Rural Studio welcomed its newest group of 3rd-year students to Newbern last week! Many precautions are being taken and there have been several rounds of testing to ensure a healthy and happy start to the new semester. This group will continue construction on 20K Ophelia’s Home. They are eager to begin and are diving into the process and planning of construction. The students are excited to keep up the great work the past cohorts completed. They are also looking forward to adding their own stamp to Ophelia’s home.
3rd-Year Who’s Who
An Introduction with their hometowns, favorite activities, quotes, and 3rd-year superlative.
“Most likely to make a Tiktok“ Ashley Wilson Wetumpka, AL Likes to play guitar and Animal Crossing “Bruh.”
“Best mustache at Rural Studio” (self-proclaimed) Austin Black Birmingham, AL Likes to cook and listen to podcasts “…”
“Most likely to clean in her spare time“ Drew Haley Smith Auburn, AL Likes to knit, sew, and play the piano “Hello, hello! :)”
“Most likely to fix the plotter“ James Foo Marietta, GA Likes to play video games “Greeaaattt”
“Most likely to be a ninja“ Juyeon Han Dongdaemun-gu, Seoul, Korea / Montgomery, AL, USA Likes to bead rings and take photographs “So sad”
“Most likely to be running late“ Kirby Spraggins Southlake, TX Likes to run and play the guitar “I feel like Bob the Builder.”
“Most likely to make a reference to The Office” Logan Lee Decatur, AL Likes to hike, eno, and do anything outside “I miss my dog.”
“Most likely to lock the doors“ Wendy Webb Hazel Green, AL Likes to watch reruns of Dawson’s Creek on Netflix “*groaning noises*”
“Most likely to go home on the weekends“ Sadie McIntyre Rogersville, AL Likes to watch Netflix “That’s a future Sadie problem.”
These two have quickly captured the hearts of the third-year group!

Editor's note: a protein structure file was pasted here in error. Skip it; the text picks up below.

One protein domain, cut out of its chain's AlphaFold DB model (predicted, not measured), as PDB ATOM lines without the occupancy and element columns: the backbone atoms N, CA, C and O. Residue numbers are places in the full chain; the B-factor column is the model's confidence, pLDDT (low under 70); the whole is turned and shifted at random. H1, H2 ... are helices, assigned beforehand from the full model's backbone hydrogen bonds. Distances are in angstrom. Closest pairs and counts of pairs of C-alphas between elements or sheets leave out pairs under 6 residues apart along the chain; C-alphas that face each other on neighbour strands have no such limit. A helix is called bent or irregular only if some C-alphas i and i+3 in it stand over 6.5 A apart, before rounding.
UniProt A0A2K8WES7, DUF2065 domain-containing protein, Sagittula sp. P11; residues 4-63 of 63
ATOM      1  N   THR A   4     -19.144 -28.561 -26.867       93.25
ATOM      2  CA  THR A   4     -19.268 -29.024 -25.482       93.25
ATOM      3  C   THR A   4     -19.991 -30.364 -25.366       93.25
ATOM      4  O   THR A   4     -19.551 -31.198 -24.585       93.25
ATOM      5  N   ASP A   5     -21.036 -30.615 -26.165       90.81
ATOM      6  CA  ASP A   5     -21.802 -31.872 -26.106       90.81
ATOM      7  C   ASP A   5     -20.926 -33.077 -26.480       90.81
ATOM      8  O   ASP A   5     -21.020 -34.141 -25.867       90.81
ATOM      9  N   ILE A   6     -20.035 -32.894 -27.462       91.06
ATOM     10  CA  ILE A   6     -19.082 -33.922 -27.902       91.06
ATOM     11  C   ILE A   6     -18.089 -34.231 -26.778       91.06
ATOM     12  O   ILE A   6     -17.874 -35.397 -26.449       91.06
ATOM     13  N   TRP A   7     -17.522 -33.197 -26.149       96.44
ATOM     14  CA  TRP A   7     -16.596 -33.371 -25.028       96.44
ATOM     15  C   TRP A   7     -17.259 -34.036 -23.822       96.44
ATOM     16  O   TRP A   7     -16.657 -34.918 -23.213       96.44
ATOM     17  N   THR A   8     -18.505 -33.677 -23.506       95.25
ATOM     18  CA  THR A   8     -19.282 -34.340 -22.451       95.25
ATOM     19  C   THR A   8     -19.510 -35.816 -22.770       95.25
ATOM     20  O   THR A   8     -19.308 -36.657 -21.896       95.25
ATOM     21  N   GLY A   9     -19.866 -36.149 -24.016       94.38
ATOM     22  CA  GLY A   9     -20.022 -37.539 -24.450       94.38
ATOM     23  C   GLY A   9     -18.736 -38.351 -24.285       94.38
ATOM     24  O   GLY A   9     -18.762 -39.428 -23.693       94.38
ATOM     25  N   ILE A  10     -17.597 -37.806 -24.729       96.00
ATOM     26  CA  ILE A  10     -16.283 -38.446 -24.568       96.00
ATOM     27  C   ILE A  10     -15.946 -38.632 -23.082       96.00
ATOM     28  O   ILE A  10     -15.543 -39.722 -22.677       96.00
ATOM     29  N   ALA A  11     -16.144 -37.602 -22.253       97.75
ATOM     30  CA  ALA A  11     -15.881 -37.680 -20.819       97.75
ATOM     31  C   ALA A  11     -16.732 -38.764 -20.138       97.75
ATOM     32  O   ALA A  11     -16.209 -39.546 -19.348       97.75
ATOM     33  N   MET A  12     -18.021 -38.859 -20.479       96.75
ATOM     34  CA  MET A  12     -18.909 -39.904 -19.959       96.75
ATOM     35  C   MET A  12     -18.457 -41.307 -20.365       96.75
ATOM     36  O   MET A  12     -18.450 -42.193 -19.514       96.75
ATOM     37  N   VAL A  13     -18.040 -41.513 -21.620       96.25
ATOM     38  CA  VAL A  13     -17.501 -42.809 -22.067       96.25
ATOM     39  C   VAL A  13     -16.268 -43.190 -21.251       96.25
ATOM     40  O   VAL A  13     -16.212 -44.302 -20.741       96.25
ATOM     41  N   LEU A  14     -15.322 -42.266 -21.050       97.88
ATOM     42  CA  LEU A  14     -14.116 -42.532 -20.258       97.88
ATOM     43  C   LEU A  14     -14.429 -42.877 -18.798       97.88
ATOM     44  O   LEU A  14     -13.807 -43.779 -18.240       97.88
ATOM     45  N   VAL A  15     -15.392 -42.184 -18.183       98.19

Most likely to sit for a pretzel Roscoe Newbern, Al Likes to roam around town and hang out with Brinda “Woof”
Most likely to steal items from the porch Brinda Newbern, Al Likes to chew bag chairs left on the porch “bark”
Thanks for reading our blog! Keep on the lookout for new posts and exciting updates. We can’t wait to share our semester with you!
It’s time to thread the ropes through the Horseshoe Courtyard Project steel screens. Before all the rope could be installed, it was necessary to prep the lengths of rope per screen panel. Each tall screen consists of five segments that need 75 feet of rope. The shorter screens need 37 feet. Once the set of ropes was ready, a segment of rope was feed through the perforations and the first knot formed. Once that run of rope was threaded through; A wire stretcher was used to pull the whole segment taut while the last knot was tied. Then the excess rope was cut and carefully burned at the end, to keep it from unraveling.
Different types of knots were tested to secure the rope to the bottom of the screen before the panels were infilled. The criteria for the type of knot chosen included both aesthetics and ease of replication. consequently, the team chose the Double Overhand Knot ( close-up above).
Soon after the rope was finished in each screen panel, one or two people began to train the jasmine vines to wrap and climb the ropes. The jasmine was trained by carefully untangling the vines and twining them around then ropes. From time to time, flagging tape was tied around the vine and it’s rope to hold it in place while it grows up to its new home.